MacSweeney’s preoccupation with sound was evident from the collection of Odes 1971-78 which were published by Trigram Press in an edition of six hundred copies in 1978:

Open your black-backed gull.

See her, inside.


                Fine bird,
                     hen.

                     Pearl
              orange barley.

           Shrink, wear partial vests
               of stitchwort
                     campion
                     & lace.

                     (Filters red
                               &
                     blue.)

                          Cave
                          rime.

                     Mottled death,
                               &
                          Pan.
                                         (‘Beak Ode’)

The accumulation of sound and imagery, pun and bitterness, becomes increasingly the hall-mark of this Selected Poems, the record of the voice of an outsider singing eerily in the wind: ‘sound: as of the nightingale too far off to be heard’ (Ezra Pound, Canto XX). Robert Duncan’s comments on Pound’s Pisan Cantos are a useful route into this world:


That one image may recall another, finding depth in the resounding is the secret of rime and measure. The time of a poem is felt as a recognition of return in vowel tone and in consonant formations, of pattern in sequence of syllables, in stress and in pitch of a melody, of images and meanings. It resembles the time of a dream, for it is highly organized along lines of association and impulses of contrast towards the structure of the whole. The same impulse of dream or poem is to provide a ground for some form beyond what we know, for feeling ‘greater than reality’.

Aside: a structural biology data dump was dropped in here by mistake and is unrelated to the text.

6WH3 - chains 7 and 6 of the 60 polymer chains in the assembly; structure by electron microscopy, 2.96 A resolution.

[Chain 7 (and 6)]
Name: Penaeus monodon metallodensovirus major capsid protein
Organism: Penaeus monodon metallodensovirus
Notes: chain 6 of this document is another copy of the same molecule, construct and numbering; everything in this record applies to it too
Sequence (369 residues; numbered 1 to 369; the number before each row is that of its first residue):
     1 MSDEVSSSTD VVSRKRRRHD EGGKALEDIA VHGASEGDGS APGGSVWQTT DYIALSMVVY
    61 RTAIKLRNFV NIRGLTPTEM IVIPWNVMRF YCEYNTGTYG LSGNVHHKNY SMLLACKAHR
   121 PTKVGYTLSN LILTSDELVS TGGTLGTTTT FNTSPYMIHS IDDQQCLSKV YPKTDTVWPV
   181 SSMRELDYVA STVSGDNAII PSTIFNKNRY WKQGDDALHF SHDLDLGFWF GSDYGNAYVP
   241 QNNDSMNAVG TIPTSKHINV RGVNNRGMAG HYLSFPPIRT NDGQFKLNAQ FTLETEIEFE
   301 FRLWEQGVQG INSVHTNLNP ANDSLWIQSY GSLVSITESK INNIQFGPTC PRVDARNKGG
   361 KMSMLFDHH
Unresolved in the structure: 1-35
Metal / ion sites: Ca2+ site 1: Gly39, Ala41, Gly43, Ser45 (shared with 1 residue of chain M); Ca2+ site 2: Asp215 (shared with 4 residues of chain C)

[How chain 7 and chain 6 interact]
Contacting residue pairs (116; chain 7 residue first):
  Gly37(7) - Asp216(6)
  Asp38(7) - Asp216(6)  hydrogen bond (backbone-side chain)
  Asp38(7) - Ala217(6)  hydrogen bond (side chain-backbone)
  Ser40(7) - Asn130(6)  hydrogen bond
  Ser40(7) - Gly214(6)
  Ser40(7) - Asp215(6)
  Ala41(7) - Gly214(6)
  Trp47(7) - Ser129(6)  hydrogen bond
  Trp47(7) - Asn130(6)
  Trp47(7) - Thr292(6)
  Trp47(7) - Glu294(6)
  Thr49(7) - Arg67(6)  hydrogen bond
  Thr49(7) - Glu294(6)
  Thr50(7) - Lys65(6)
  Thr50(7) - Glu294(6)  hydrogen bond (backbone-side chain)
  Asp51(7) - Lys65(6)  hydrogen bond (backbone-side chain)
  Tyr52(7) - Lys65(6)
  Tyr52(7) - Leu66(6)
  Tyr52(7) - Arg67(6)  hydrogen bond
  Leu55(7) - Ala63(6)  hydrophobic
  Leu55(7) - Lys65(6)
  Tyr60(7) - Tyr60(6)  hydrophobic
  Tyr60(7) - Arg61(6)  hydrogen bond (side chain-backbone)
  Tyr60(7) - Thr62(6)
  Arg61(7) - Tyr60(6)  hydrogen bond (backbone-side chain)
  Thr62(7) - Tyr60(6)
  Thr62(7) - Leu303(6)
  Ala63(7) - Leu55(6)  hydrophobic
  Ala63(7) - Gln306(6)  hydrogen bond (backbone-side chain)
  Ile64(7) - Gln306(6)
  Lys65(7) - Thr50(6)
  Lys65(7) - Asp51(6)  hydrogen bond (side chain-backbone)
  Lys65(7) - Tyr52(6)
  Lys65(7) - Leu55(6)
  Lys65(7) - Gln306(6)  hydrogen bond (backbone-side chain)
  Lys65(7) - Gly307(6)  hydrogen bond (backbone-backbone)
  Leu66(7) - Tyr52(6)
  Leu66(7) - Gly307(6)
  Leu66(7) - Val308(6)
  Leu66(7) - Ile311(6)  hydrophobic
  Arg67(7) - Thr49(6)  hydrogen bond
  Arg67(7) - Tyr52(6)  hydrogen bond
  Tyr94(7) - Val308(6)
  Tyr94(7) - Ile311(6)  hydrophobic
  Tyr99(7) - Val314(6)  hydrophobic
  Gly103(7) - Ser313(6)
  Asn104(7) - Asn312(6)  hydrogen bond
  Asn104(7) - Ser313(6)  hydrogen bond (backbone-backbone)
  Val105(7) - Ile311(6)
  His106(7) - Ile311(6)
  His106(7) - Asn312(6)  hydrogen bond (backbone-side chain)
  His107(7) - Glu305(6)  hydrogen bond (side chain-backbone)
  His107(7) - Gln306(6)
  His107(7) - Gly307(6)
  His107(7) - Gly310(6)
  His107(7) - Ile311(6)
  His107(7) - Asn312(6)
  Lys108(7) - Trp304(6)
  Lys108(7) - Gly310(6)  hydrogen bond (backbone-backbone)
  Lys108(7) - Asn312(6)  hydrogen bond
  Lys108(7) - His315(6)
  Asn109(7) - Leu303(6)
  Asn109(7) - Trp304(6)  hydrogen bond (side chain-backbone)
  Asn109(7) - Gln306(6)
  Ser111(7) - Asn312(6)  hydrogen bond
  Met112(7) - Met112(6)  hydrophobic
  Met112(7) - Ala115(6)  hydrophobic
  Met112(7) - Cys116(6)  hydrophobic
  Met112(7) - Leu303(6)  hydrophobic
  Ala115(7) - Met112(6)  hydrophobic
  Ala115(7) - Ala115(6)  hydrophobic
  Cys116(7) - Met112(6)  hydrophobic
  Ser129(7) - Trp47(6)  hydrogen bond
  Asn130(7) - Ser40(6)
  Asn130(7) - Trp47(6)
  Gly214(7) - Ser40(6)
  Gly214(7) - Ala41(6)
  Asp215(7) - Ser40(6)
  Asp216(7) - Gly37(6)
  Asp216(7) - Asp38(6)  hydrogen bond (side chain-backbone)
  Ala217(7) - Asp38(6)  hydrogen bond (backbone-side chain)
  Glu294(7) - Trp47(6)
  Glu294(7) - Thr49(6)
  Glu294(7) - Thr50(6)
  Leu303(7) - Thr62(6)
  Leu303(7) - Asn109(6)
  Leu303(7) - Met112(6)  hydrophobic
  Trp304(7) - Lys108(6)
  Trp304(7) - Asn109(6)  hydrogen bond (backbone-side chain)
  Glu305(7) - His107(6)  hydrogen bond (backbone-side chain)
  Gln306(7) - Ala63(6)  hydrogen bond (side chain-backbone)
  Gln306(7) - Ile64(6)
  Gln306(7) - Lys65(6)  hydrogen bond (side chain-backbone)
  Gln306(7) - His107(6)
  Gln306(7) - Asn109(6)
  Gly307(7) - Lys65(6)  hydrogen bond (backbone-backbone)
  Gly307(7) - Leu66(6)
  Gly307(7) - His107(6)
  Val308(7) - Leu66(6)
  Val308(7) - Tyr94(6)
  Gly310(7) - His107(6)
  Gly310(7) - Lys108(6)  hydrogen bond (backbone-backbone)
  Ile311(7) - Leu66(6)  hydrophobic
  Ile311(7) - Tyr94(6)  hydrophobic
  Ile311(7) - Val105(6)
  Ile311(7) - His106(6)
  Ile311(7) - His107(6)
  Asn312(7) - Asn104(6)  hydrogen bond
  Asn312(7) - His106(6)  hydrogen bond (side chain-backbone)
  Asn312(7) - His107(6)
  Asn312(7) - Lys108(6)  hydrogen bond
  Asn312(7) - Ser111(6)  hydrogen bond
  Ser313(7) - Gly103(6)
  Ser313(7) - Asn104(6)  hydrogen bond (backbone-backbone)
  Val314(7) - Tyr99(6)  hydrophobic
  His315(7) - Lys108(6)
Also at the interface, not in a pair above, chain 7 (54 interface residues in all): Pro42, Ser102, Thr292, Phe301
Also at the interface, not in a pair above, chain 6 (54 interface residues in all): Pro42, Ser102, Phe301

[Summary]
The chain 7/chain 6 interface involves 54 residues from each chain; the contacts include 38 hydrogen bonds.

(Tri-Quarterly 12, Spring 1968)


The story of Barry MacSweeney’s earlier
Selected Poems, contained in Paladin’s The Tempers of Hazard, is well-known: launched with a reading at Compendium Bookshop in London and then rapidly pulped. Iain Sinclair records the detail in Lights Out for the Territory (Granta 1997):

Rupert Murdoch’s accountants saw no reason to tolerate low-turnover cultural loss leaders. Barry took it hard. More than any other British poet MacSweeney was possessed by the knowledge that, being one of those gifted with language, he was also cursed. His was a true ‘sickness vocation’—questing for the heats and silks of fame, firework effects, the dazzle of a Michael McClure shriek cut with French decadence. He fixated on spoiled heroes, stopped in their youth: Rimbaud in ‘the Boy from the Green Cabaret Tells of his Mother’, Jim Morrison in ‘Just Twenty-Two—and I Don’t Mind Dying’, and Chatterton. He didn’t sit out the dead years in comfort.


The selected poems of Chris Torrance were also printed for pulping in that Paladin volume and Jeremy Prynne’s review of Torrance’s early poetry has an appropriateness for MacSweeney as well: